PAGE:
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admitted American appointed argument authority bank bill Bunker Hill Monument cause character charter civil Colonies commerce compact Congress Consti Constitution contract corporation court Crownin Crowninshield Daniel Webster Dartmouth College debts declared defendant doctrine doubt duty East India Bill England eral ernment established executive exercise existing express fact favor feeling gentleman George Crowninshield give grant Greece gress Hampshire House important interest judge Knapp labor land lative legislative legislature liberty manufactures Massachusetts means ment murder nations nature object occasion opinion party passed persons plaintiff in error political present President principles prohibition proper provisions purpose question reason regard regulation respect revolution Russia Senate sentiments South Carolina sovereign speech spirit stitution supposed tariff of 1816 thing tion trade true trust tution uncon Union United vote Webster whole words
Page 506 - For there is hope of a tree if it be cut down, that it will sprout again, and that the tender branch thereof will not cease. Though the root thereof wax old in the earth, and the stock thereof die in the ground, yet through the scent of water it will bud and bring forth boughs like a plant.
Page 334 - Why forego the advantages of so peculiar a situation? Why quit our own to stand upon foreign ground. Why, by interweaving our destiny with that of any part of Europe, entangle our peace and prosperity in the toils of European ambition, rivalship, interest, humor or caprice?
Page 12 - By the law of the land is most clearly intended the general law ; a law which hears before it condemns ; which proceeds upon inquiry, and renders judgment only after trial.
Page 157 - That it be recommended to the respective assemblies and conventions of the united colonies, where no government sufficient to the exigencies of their affairs has been hitherto established, to adopt such government as shall, in the opinion of the representatives of the people, best conduce to the happiness and safety of their constituents in particular, and America in general.
Page 507 - And he said, Of a truth I say unto you, that this poor widow hath cast in more than they all: For all these have of their abundance cast in unto the offerings of God: but she of her penury hath cast in all the living that she had.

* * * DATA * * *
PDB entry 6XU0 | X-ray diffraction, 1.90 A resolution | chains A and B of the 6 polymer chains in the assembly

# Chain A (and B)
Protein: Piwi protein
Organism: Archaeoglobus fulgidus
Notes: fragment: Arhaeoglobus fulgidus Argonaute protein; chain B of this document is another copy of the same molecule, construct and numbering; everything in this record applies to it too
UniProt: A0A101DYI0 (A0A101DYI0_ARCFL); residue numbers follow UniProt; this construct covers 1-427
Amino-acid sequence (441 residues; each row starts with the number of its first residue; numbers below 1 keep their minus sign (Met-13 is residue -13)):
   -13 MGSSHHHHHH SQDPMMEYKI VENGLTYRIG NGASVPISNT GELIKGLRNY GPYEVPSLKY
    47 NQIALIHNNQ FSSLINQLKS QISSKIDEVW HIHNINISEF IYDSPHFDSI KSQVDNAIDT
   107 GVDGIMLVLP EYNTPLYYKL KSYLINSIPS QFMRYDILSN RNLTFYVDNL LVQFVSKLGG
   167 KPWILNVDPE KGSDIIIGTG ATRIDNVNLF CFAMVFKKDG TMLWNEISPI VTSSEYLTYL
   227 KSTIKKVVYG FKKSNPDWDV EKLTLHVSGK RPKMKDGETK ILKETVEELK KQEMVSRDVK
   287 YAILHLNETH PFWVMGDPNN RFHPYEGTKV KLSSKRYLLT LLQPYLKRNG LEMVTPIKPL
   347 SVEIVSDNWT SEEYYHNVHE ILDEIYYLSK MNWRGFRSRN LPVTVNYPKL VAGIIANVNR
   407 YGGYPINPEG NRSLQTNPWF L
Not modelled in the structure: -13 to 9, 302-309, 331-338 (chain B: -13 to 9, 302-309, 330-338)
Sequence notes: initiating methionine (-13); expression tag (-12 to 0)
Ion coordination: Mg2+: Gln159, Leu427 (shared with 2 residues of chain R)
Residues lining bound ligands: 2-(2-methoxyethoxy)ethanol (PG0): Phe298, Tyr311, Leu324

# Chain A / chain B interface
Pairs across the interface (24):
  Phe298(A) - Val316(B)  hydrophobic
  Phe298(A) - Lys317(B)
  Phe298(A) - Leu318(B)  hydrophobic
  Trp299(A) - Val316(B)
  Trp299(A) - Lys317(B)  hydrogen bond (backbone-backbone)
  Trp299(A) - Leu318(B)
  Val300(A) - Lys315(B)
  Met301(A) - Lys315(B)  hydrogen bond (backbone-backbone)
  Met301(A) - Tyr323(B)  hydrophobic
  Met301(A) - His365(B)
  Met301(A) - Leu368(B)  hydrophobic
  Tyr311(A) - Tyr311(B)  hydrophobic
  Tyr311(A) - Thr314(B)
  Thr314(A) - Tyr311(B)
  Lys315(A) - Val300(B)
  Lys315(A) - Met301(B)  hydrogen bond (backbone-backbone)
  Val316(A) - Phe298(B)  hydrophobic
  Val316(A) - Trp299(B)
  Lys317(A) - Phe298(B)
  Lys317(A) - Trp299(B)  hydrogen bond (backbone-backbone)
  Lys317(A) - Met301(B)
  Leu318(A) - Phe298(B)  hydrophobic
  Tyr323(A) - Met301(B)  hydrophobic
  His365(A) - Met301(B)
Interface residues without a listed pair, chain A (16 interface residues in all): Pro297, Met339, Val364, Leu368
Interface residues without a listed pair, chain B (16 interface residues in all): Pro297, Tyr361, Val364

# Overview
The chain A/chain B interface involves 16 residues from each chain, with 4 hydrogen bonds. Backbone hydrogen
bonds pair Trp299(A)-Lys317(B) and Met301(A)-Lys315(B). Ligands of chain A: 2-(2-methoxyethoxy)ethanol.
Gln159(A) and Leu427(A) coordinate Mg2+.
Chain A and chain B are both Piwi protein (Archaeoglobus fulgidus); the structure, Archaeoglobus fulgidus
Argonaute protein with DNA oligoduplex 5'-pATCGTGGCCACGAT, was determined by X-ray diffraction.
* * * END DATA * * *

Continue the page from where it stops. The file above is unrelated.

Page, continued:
Page 235 - I profess, sir, in my career, hitherto, to have kept steadily in view the prosperity and honor of the whole country, and the preservation of our federal Union. It is to that Union we owe our safety at home, and our consideration and dignity abroad. It is to that Union that we are chiefly indebted for whatever makes us most proud of our country. That Union we reached only by the discipline of our virtues in the severe school of adversity. It...
Page 129 - Our proper business is improvement. Let our age be the age of improvement. In a day of peace, let us advance the arts of peace and the works of peace. Let us develop the resources of our land, call forth its powers, build up its institutions, promote all its great interests, and see whether we also, in our day and generation, may not perform something worthy to be remembered.
Page 163 - Instead of a long and bloody war for restoration of privileges, for redress of grievances, for chartered immunities, held under a British king, set before them the glorious object of entire independence, and it will breathe into them anew the breath of life.
Page 248 - And, sir, where American liberty raised its first voice, and where its youth was nurtured and sustained, there it still lives in the strength of its manhood, and full of its original spirit. If discord and disunion shall wound it ; if party strife and blind ambition shall hawk at and tear it ; if folly and madness, if uneasiness under salutary and necessary restraint, shall succeed to separate it from that union by which alone its existence is made sure, — it will stand in the end by the side of...
Page 147 - This difference proceeds from that, which exists in their respective Governments, and to the defence of our own, which has been achieved by the loss of so much blood and treasure, and matured by the wisdom of their most enlightened citizens, and under which we have enjoyed unexampled felicity, this whole nation is devoted.